Mediterranean diet, often claimed to be one of the healthiest, includes a liberal mix of olive oil, fresh fruits and vegetables, protein-rich legumes, fish and whole grains with moderate amounts of red meat. Among the health benefits for people choosing a Mediterranean diet are the less likelihood of developing high blood pressure, high cholesterol or becoming obese.
Broccoli: Like other members of the cabbage family, broccoli provides plenty of vitamin C, potassium, calcium and fiber as well as carotenoids and cancer-fighting ingredients.
Chickpeas: Combined with grains and starches, chickpeas provide high-quality protein along with folate, calcium, iron and zinc. They also offer benefits like healthy, filling doses of soluble and insoluble fiber. Studies suggest they may even help manage diabetes, prevent colon cancer and reduce heart disease risk.
Eggplant: Giving a meaty satisfaction to a cuisine, eggplants contain fiber and potassium, as well as chlorogenic acid, a compound concentrated in eggplant skin, which is reported to have antiviral and cancer-fighting properties.
Hazelnuts: Loaded with heart-friendly monounsaturated fat, hazelnuts are also rich sources of protein, fiber, vitamin E, folate, calcium and magnesium. The protein found in hazelnut is also high in arginine, an amino acid that helps maintain healthy blood vessels.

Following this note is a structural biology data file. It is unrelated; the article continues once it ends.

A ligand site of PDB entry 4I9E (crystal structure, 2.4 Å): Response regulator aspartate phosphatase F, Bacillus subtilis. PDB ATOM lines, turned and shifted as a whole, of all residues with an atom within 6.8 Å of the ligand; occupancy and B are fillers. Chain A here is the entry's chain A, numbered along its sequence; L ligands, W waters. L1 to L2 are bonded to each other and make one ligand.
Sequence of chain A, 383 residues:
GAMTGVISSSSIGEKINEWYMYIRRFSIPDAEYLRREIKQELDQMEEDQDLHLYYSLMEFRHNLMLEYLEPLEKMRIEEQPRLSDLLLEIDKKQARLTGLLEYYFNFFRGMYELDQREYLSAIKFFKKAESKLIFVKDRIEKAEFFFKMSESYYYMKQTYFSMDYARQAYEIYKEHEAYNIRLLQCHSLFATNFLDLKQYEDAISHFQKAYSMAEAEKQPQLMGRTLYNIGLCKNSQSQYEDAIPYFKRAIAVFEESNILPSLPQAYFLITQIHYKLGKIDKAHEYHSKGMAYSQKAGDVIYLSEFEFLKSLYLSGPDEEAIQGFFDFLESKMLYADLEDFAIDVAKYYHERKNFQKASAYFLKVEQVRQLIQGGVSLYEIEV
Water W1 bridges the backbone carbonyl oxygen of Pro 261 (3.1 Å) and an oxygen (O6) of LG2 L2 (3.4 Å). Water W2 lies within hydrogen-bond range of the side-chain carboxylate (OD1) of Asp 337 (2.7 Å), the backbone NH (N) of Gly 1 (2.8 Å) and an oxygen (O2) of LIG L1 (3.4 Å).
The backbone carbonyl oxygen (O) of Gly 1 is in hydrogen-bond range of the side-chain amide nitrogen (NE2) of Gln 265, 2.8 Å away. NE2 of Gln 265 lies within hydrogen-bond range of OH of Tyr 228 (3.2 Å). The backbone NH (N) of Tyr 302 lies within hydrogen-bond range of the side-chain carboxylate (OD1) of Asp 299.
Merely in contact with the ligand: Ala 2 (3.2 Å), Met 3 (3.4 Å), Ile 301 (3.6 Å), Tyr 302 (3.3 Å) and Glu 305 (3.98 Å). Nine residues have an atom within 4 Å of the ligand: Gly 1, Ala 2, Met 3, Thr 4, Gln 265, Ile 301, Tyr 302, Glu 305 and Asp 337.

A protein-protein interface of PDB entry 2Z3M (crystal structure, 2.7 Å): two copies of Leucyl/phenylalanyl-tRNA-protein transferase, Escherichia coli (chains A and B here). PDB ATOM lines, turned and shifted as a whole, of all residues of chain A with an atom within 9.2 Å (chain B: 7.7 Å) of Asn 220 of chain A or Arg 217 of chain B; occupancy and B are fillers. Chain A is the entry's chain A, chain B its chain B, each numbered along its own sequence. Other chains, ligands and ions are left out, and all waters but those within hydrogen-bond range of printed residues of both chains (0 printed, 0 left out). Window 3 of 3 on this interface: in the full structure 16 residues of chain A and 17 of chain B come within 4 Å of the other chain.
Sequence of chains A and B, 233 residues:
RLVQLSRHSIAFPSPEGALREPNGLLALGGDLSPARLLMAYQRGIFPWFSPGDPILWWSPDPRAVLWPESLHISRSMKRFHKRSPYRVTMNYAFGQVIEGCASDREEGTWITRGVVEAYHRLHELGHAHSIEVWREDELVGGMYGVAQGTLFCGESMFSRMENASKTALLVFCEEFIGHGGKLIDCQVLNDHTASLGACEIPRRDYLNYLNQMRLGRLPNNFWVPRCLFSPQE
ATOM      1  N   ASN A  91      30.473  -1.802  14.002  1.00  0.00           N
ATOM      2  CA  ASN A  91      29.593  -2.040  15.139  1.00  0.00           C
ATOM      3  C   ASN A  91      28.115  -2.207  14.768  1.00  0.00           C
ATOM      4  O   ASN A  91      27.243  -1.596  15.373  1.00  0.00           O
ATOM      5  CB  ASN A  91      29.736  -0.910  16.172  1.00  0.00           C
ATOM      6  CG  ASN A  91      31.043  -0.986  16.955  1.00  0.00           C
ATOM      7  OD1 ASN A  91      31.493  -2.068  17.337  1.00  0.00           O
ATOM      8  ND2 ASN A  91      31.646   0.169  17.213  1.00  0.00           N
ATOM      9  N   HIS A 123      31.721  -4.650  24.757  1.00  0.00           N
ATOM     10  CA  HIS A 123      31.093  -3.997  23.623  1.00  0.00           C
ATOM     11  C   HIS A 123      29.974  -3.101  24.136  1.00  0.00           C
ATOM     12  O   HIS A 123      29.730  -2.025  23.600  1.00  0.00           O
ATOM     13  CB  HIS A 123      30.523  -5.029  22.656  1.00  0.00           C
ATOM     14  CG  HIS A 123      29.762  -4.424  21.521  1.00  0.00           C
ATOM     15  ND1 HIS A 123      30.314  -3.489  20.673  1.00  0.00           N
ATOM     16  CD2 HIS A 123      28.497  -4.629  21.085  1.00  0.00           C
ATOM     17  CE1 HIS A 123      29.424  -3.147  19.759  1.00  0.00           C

Olive Oil: Olive oil is imperative in Mediterranean cooking, especially when it comes to preparing vegetables. Rich in monounsaturated fat and, in extra-virgin types, antioxidant polyphenols, many believe its wide use throughout the Mediterranean explains much of that region’s low heart disease rates.
Seafood: Seafood is a staple protein in Mediterranean diets; any and all kinds of shellfish and fish are celebrated, often several in the same dish. While fattier types like tuna supply heart-healthy omega-3 fatty acids, lean specimens like shrimp, squid and sea bass provide ample protein, niacin and selenium.
Tomatoes: Present in every Mediterranean cook’s larder, tomatoes are packed with vitamin C and lycopene, a heart-protective antioxidant that may also help prevent some cancers. Plus they’re versatile enough to enjoy every day.
Couscous: Traditionally unrefined grains (pasta, bread, barley, couscous) are the base of most Mediterranean diets. Unrefined grains lower the glycemic index, so they are digested more slowly and produce gentler rises in glucose and insulin than refined versions. They also retain all their fiber, magnesium, vitamin E and other antioxidant phytochemicals. Diets rich in whole grains may protect against heart disease, diabetes and other chronic diseases.